The American Conservative just published an anti-gun article by Zach Beauchamp of Think Progress (!). Throughout the article, Beauchamp keeps repeating the figure of “32,000 deaths from gun violence per year.” I guess this is supposed to shock the reader—it certainly seems like a big number. But it would be nice to know how this number compares to years, say, in the 1990s, when there was an assault weapons ban in effect.
For those wanting some context, the Department of Justice’s own Bureau of Justice Statistics (hardly a bunch of partisan gun nuts) publishes data on historic violent crime trends. Granted, their data don’t say anything about gun crimes versus non-gun violent crimes. But they do show that, contrary to Beauchamp’s implications, the murder rate has remained constant through high and low gun-control years.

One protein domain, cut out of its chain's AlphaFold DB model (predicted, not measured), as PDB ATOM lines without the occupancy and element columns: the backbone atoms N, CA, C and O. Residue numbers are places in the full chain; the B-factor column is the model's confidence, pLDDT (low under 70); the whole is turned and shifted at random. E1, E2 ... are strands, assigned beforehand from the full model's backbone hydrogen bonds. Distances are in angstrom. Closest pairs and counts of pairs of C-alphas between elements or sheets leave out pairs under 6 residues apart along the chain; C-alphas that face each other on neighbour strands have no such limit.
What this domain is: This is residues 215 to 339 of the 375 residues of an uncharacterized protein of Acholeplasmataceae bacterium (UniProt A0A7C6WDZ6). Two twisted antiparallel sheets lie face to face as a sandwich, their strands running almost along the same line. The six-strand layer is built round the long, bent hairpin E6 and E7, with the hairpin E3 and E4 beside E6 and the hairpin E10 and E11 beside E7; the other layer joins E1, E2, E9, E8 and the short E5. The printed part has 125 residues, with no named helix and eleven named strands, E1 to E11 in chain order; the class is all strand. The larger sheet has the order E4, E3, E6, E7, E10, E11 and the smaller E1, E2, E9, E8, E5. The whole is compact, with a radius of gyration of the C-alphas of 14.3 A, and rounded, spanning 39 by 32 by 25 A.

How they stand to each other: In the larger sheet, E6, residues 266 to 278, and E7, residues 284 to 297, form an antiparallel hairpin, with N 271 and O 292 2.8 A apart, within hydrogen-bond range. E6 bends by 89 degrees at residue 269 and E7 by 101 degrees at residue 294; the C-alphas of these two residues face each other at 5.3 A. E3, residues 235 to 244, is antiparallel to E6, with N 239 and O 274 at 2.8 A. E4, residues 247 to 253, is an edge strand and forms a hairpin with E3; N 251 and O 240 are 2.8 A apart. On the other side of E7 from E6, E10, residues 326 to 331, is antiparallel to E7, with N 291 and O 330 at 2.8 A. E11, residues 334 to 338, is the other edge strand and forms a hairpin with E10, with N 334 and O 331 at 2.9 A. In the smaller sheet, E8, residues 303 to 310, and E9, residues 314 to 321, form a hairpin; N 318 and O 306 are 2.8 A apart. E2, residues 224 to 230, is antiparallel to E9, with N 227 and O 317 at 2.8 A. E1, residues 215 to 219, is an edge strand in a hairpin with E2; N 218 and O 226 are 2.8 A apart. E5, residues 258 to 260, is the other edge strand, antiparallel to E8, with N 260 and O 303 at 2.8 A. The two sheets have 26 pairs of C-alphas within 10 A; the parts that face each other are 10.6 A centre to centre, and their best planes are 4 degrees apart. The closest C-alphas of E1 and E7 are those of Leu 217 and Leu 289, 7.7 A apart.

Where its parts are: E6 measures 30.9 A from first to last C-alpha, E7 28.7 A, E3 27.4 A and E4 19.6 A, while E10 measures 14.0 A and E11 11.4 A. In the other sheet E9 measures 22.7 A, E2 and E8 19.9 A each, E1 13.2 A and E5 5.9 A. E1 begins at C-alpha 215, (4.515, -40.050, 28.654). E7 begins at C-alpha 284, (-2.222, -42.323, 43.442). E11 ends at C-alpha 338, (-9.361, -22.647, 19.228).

Perhaps most importantly, they also show that, though the anti-gun Left likes to talk about modern America as if it were the Wild West, your actual likelihood of being the victim of any violent crime is much lower now than it ever has been before. The FBI reports that the decrease in violent crime has only continued since the BJS survey ended. NBC News covered that story earlier this year. (Whether they’re likely to bring it up again after Sandy Hook, however, is anyone’s guess.)
None of this is conclusive evidence against gun control—the anti-gun people could still say that crime would be even lower with more control. But it gives us at least one more reason to believe that crime can be effectively reduced without gun control.
Bureau of Justice Statistics survey:
National Crime Victimization Survey Violent Crime Trends, 1973-2008
To the best of my knowledge, the weird 2009 change in the murder rate comes from using a different reporting method. (See here, p. 2.)
Here are the FBI data: